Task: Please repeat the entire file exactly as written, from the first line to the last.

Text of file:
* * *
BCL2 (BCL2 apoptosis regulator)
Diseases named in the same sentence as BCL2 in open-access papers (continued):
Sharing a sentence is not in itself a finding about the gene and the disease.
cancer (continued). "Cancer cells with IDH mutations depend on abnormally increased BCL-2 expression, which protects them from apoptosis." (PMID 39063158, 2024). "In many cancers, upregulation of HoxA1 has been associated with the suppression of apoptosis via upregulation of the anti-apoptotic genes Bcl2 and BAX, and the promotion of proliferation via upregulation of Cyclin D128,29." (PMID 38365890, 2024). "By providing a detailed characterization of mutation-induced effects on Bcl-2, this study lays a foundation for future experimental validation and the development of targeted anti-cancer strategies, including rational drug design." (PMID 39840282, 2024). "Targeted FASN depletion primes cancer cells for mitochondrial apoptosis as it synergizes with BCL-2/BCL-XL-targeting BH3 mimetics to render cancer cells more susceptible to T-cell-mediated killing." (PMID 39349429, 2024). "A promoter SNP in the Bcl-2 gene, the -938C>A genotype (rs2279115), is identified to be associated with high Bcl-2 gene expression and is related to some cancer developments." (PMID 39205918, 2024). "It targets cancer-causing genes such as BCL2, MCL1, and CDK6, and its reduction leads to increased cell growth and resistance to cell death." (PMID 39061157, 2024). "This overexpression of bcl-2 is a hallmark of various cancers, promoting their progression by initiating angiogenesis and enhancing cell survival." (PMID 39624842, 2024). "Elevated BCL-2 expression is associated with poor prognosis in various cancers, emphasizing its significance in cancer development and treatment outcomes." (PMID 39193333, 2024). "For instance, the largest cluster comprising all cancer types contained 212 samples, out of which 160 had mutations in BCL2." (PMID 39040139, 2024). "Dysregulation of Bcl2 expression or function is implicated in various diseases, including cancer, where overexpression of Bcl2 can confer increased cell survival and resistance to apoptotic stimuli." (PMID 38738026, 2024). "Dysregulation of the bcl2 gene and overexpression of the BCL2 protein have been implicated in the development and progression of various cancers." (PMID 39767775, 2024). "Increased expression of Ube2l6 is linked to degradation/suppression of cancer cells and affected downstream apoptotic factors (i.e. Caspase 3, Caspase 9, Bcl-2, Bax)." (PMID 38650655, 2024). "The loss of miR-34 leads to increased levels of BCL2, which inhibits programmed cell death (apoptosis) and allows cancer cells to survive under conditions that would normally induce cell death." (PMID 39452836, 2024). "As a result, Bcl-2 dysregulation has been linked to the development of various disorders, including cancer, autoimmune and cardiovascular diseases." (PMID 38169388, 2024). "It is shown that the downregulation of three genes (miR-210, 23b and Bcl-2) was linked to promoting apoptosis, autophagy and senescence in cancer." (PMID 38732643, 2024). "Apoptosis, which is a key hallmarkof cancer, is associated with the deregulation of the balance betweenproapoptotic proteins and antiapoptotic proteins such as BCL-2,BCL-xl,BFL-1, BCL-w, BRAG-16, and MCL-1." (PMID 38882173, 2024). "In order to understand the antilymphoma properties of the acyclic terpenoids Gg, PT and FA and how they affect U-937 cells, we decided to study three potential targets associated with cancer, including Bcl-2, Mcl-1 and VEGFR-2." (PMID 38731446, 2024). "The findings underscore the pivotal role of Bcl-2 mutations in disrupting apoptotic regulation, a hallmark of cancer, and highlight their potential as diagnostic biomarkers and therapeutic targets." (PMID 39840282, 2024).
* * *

BCL2 (BCL2 apoptosis regulator)
Diseases named in the same sentence as BCL2 in open-access papers (continued):
Sharing a sentence is not in itself a finding about the gene and the disease.
cancer (continued). "Cancer cells with IDH mutations depend on abnormally increased BCL-2 expression, which protects them from apoptosis." (PMID 39063158, 2024). "In many cancers, upregulation of HoxA1 has been associated with the suppression of apoptosis via upregulation of the anti-apoptotic genes Bcl2 and BAX, and the promotion of proliferation via upregulation of Cyclin D128,29." (PMID 38365890, 2024). "By providing a detailed characterization of mutation-induced effects on Bcl-2, this study lays a foundation for future experimental validation and the development of targeted anti-cancer strategies, including rational drug design." (PMID 39840282, 2024). "Targeted FASN depletion primes cancer cells for mitochondrial apoptosis as it synergizes with BCL-2/BCL-XL-targeting BH3 mimetics to render cancer cells more susceptible to T-cell-mediated killing." (PMID 39349429, 2024). "A promoter SNP in the Bcl-2 gene, the -938C>A genotype (rs2279115), is identified to be associated with high Bcl-2 gene expression and is related to some cancer developments." (PMID 39205918, 2024). "It targets cancer-causing genes such as BCL2, MCL1, and CDK6, and its reduction leads to increased cell growth and resistance to cell death." (PMID 39061157, 2024). "This overexpression of bcl-2 is a hallmark of various cancers, promoting their progression by initiating angiogenesis and enhancing cell survival." (PMID 39624842, 2024). "Elevated BCL-2 expression is associated with poor prognosis in various cancers, emphasizing its significance in cancer development and treatment outcomes." (PMID 39193333, 2024). "For instance, the largest cluster comprising all cancer types contained 212 samples, out of which 160 had mutations in BCL2." (PMID 39040139, 2024). "Dysregulation of Bcl2 expression or function is implicated in various diseases, including cancer, where overexpression of Bcl2 can confer increased cell survival and resistance to apoptotic stimuli." (PMID 38738026, 2024). "Dysregulation of the bcl2 gene and overexpression of the BCL2 protein have been implicated in the development and progression of various cancers." (PMID 39767775, 2024). "Increased expression of Ube2l6 is linked to degradation/suppression of cancer cells and affected downstream apoptotic factors (i.e. Caspase 3, Caspase 9, Bcl-2, Bax)." (PMID 38650655, 2024). "The loss of miR-34 leads to increased levels of BCL2, which inhibits programmed cell death (apoptosis) and allows cancer cells to survive under conditions that would normally induce cell death." (PMID 39452836, 2024). "As a result, Bcl-2 dysregulation has been linked to the development of various disorders, including cancer, autoimmune and cardiovascular diseases." (PMID 38169388, 2024). "It is shown that the downregulation of three genes (miR-210, 23b and Bcl-2) was linked to promoting apoptosis, autophagy and senescence in cancer." (PMID 38732643, 2024). "Apoptosis, which is a key hallmarkof cancer, is associated with the deregulation of the balance betweenproapoptotic proteins and antiapoptotic proteins such as BCL-2,BCL-xl,BFL-1, BCL-w, BRAG-16, and MCL-1." (PMID 38882173, 2024). "In order to understand the antilymphoma properties of the acyclic terpenoids Gg, PT and FA and how they affect U-937 cells, we decided to study three potential targets associated with cancer, including Bcl-2, Mcl-1 and VEGFR-2." (PMID 38731446, 2024). "The findings underscore the pivotal role of Bcl-2 mutations in disrupting apoptotic regulation, a hallmark of cancer, and highlight their potential as diagnostic biomarkers and therapeutic targets." (PMID 39840282, 2024).